In August of 2004, the FDA approved of the drug Cymbalta to treat depression. Cymbalta is a serotonin-norepinephrine reuptake inhibitor (SNRI) which functions by managing certain brain chemical associated with mental stability. The drug was later found to treat other conditions such as: anxiety, muscle pain, urinary incontinence, stress, and even diabetic neuropathy. The drug was so effective that it made its progenitors $5 billion dollars its first year. Unfortunately, the side effects of Cymbalta are extremely troubling, painful, and deleterious to the physical health and soul of the individual.
The withdrawal symptom of Cymbalta include the following: nausea, dizziness, headaches, vomiting, brain zap—an electric-shock sensation in the brain. It is well known that these symptoms will manifest after abruptly stopping SNRI antidepressants. The medical community refers to this as Antidepressant Discontinuation Syndrome. But it seems that the withdrawal symptoms associated with Cymbalta are more severe than Cymbalta. What’s more, users claim that the drug Cymbalta allegedly fails to warn customers about all the risks associated with taking the drug, and for that, a class action law suit will ensue.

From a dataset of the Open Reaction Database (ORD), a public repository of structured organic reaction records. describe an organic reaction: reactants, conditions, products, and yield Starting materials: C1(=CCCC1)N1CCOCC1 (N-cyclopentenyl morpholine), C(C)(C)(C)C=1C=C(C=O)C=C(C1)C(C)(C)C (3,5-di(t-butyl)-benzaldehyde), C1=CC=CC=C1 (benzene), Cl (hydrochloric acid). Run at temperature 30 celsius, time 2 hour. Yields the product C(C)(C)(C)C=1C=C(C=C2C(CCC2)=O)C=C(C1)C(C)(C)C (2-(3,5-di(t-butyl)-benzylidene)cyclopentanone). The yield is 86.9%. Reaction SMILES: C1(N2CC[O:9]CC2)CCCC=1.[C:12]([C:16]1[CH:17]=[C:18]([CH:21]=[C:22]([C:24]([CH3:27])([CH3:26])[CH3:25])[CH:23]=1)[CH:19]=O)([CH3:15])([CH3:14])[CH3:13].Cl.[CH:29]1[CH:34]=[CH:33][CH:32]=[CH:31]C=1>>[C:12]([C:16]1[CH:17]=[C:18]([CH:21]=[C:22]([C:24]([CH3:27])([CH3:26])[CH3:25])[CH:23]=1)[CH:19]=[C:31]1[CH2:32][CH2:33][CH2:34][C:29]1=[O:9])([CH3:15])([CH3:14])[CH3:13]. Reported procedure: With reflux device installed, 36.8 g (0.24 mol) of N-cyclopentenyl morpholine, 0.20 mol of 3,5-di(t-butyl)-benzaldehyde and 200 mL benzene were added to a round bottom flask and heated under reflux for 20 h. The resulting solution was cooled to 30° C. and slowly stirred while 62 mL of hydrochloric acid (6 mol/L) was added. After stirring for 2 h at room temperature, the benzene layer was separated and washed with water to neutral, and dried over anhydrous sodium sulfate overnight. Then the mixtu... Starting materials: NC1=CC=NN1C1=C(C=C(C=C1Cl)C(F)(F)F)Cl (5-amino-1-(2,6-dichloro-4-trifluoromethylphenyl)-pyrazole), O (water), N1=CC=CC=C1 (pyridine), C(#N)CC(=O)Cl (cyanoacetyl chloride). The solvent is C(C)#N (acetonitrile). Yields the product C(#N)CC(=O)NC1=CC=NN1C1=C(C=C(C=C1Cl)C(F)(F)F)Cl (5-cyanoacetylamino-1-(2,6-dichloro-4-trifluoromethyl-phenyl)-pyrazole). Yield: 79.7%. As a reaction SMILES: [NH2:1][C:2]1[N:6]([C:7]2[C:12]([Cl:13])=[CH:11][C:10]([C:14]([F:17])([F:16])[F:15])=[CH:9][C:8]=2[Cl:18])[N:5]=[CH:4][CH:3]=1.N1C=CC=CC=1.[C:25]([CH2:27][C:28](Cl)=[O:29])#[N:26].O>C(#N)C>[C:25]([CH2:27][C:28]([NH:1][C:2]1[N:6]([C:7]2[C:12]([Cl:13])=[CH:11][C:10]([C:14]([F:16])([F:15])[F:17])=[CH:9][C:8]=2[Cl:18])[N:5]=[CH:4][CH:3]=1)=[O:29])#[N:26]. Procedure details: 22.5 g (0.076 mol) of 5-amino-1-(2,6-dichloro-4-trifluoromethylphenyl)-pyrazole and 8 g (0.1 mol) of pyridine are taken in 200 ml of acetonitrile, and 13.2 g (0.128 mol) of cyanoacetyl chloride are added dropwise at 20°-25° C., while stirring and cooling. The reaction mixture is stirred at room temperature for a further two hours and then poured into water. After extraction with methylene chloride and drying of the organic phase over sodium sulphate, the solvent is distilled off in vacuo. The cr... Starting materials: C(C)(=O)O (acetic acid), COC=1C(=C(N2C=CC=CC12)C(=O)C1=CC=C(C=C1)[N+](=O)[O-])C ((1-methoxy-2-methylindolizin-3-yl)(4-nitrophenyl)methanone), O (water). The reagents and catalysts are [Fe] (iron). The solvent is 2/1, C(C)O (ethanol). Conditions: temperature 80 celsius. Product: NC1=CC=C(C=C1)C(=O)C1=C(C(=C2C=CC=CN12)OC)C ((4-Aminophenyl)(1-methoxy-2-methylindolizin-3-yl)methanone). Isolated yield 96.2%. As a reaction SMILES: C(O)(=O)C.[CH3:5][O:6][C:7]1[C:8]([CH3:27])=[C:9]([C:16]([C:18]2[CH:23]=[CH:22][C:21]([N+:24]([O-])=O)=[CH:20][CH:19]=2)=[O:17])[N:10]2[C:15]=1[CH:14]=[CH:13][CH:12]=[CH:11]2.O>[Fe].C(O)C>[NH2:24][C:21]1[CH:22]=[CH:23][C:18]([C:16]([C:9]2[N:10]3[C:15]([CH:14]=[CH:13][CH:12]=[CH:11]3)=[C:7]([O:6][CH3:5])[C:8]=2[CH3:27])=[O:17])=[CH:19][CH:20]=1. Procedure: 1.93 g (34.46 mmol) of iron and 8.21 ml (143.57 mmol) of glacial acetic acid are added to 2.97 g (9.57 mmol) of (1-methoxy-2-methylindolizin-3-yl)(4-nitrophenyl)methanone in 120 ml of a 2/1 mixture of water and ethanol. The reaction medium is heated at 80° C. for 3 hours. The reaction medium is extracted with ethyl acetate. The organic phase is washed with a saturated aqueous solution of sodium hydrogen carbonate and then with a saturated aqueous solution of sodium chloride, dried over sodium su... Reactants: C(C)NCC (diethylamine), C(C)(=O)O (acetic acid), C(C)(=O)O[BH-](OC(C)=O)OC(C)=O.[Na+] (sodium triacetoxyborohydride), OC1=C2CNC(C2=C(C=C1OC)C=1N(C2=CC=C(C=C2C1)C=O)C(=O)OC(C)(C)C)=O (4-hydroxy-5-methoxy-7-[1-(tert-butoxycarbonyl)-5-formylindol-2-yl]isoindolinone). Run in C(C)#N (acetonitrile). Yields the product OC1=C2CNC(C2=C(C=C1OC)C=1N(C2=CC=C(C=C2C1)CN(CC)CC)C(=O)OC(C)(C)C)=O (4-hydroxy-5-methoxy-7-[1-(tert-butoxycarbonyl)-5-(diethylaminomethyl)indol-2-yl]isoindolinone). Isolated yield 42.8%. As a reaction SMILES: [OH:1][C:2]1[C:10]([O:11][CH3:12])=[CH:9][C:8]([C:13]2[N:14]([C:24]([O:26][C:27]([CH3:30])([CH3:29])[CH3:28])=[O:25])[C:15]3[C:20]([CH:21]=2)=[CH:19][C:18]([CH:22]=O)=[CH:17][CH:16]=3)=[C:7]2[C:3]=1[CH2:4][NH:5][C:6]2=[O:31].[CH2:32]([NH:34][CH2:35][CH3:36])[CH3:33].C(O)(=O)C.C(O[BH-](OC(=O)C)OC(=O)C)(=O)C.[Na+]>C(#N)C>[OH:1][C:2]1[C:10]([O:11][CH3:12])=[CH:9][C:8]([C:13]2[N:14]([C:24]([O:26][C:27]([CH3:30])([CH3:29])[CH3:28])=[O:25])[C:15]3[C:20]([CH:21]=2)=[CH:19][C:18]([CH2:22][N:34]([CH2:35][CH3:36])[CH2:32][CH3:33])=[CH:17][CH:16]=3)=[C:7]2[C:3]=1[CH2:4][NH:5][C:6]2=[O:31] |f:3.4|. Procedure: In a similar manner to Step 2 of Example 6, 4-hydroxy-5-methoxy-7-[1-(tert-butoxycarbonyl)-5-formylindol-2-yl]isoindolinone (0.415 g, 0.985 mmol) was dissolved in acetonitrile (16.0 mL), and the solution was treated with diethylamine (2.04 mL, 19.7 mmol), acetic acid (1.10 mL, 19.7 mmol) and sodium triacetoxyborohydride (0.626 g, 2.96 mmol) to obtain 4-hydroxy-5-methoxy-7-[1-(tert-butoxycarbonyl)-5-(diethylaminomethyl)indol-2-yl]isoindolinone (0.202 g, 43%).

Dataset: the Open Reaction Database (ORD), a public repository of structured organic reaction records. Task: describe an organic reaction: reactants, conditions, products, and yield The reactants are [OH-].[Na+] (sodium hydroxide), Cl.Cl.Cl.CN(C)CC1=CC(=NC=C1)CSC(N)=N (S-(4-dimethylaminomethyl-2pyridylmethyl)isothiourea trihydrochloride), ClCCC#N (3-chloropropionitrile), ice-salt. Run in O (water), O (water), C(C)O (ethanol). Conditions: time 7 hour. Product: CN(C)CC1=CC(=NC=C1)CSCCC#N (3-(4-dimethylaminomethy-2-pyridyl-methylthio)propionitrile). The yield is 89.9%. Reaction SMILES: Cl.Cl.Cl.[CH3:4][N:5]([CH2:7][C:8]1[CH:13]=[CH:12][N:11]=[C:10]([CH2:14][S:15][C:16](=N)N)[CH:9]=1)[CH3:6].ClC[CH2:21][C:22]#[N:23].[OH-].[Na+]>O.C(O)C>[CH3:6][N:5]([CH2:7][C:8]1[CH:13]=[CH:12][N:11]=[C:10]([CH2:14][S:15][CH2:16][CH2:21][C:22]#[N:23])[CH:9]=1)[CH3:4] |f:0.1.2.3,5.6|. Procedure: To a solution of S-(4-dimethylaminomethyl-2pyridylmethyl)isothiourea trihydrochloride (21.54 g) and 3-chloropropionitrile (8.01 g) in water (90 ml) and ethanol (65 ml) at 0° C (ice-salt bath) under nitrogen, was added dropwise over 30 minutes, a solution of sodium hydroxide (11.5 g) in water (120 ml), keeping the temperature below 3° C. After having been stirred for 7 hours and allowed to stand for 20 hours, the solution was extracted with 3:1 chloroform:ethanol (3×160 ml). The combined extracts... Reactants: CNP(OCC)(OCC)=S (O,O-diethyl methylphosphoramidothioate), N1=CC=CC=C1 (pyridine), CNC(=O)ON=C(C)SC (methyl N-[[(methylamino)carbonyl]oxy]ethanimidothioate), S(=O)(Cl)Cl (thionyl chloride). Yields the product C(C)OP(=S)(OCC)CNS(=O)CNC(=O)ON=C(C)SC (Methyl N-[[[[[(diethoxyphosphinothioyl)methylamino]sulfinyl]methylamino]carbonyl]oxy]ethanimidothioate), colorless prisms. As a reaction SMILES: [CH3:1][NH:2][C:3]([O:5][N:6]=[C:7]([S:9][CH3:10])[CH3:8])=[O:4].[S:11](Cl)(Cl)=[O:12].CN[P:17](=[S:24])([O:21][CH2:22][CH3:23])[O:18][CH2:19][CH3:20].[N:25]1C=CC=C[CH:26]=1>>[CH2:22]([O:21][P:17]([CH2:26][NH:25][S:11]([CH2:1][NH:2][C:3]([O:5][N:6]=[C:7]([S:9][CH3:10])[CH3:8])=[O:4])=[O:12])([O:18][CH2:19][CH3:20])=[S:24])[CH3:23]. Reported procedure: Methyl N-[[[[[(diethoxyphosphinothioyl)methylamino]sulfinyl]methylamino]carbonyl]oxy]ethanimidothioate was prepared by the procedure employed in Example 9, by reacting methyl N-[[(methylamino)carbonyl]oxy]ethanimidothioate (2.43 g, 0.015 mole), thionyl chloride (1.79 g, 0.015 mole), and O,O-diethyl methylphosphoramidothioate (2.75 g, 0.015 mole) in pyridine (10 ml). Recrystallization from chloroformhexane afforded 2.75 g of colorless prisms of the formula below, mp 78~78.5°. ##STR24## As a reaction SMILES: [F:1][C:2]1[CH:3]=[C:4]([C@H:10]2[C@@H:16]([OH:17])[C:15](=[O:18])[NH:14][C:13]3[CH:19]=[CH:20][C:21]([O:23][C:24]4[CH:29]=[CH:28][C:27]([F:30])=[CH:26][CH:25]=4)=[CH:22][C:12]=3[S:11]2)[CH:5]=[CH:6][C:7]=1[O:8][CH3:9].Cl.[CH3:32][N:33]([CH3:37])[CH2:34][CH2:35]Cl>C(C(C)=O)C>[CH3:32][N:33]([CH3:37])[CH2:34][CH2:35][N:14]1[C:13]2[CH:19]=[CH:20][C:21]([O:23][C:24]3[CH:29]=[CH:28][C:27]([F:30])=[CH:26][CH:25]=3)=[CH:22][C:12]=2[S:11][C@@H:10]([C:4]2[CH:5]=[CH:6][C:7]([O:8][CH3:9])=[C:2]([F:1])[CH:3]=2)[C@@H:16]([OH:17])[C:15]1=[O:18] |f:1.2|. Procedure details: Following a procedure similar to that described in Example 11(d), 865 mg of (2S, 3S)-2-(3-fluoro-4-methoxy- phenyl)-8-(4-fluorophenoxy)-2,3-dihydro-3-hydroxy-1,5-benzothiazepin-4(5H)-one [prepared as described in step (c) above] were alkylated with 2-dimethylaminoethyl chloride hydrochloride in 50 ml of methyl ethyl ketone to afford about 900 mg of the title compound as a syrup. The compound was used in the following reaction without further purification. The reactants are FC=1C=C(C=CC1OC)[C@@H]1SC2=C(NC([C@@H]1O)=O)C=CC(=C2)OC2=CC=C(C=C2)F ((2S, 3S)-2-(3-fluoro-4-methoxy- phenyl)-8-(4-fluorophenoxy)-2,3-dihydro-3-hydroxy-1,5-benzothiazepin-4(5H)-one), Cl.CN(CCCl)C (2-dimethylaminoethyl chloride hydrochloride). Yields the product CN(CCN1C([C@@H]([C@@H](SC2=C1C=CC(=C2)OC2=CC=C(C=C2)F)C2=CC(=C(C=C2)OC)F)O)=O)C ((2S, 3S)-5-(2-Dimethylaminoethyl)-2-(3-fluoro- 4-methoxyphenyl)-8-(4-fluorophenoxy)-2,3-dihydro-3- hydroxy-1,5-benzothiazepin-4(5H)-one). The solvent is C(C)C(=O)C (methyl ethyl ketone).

The first Cymbalta lawsuit came in October 2012, and since then, hundreds of other law suits have followed. Indeed, the pattern of pharmaceutical drugs hitting the market, causing significant damage to the users, and then settling for a class action lawsuit, has become the norm. This pattern is part of a vicious cycle of law suits, settlements, and ferocious lobbying.
Indeed, America is an extremely litigious society. It is indeed a catch twenty-two. Excessive litigation is accepted in exchange for limited government and personal freedom. One might ask themselves what is more important: in the words of Shakespeare, “killing all the lawyers,”, or enjoying liberty—the souls right to breathe.